Struggling bowling alleys sue Whitmer for shutdown

Struggling bowling alleys sue Whitmer for shutdown

A group of Michigan bowling alleys and roller rinks is suing Gov. Gretchen Whitmer for compensation for losses after they were forced to close.

Bowling alley owners and other recreational venues that have been struggling to survive under statewide COVID-19 restrictions are looking to the courts for relief.

A Flint-based roller rink and four Michigan bowling alleys from across the state are suing Gov. Gretchen Whitmer for losses they suffered after being forced to close by the governor’s executive orders and Michigan Department of Health and Human Services, or MDHHS, restrictions.

On behalf of the five members of the lawsuit, the Independent Bowling & Entertainment Centers Association, or IBECA, hired attorney David Kallman – who has represented several groups challenging Michigan health orders, including successfully representing Owosso barber Karl Manke.

The venues argue the health orders constitute “taking of Plaintiffs’ property without just compensation,” according to the complaint, and are seeking damages from Whitmer, the MDHHS, and former-Director Robert Gordon.

“It is long past time to allow all businesses to safely open and serve their clients and the public,” IBECA Executive Director Scott Bennett said in a news release. “Our members deserve fair and just compensation from the state of Michigan.”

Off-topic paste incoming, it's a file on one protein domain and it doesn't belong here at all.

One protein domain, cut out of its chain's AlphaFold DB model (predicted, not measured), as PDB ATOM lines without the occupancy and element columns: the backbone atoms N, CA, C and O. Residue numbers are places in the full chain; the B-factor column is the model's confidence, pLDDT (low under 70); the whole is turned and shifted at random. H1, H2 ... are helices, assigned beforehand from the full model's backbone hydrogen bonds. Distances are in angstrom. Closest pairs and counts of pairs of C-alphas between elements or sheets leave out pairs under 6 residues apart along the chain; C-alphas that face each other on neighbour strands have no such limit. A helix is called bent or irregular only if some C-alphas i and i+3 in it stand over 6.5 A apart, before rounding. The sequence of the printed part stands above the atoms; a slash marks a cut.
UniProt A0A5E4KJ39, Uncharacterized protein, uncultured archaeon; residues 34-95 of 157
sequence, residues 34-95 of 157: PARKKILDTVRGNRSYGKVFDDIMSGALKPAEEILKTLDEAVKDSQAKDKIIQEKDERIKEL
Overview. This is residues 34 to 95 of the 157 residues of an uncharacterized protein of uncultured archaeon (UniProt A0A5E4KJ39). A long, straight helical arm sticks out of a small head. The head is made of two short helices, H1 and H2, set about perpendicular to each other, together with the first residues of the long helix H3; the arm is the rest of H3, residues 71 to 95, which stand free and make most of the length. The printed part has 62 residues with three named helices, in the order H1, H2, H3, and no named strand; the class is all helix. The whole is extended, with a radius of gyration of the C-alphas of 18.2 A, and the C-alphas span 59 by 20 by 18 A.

Across Michigan, bowling alleys and similar venues have long been warning that the state’s complicated and confusing restrictions are leading many to shut their doors permanently.

One example is Hartfield Lanes in Berkley, which has called the city’s downtown its home for more than 60 years. Now, the building is up for sale.

“We just don’t know what’s going to happen,” Jeff Hartfield Jr., whose grandfather started opened the bowling alley, told the Detroit Free Press. “We’ve been shut down eight of 11 months, and I’m going into my personal savings to keep the business going.”

Many venues rely on food, events and bar service to turn a profit – a source of revenue taken off the table by renewed restrictions.

“We hope to never lose anything. We worked hard all of our lives to build this,” said Heidi Wrathel and Penni Kruger of Liberty Lanes. “But there is always that risk, hanging over our heads.”

“We’ve been wearing face masks, sanitizing, distancing, being super careful with everything in the kitchen, having all our tables six feet apart,” they added. “Plus, our league bowlers are not picking bowling balls off the rack or renting shoes – league bowlers come in with their own equipment. It just doesn’t make sense to me.”

Policymakers in Michigan should look to loosening restrictions on small businesses like bowling alleys, where social distancing and health precautions are easily implemented.

“We’re just holding on for dear life around here. You just have to pray and hope that everything ends up okay,” Heidi and Penni said.

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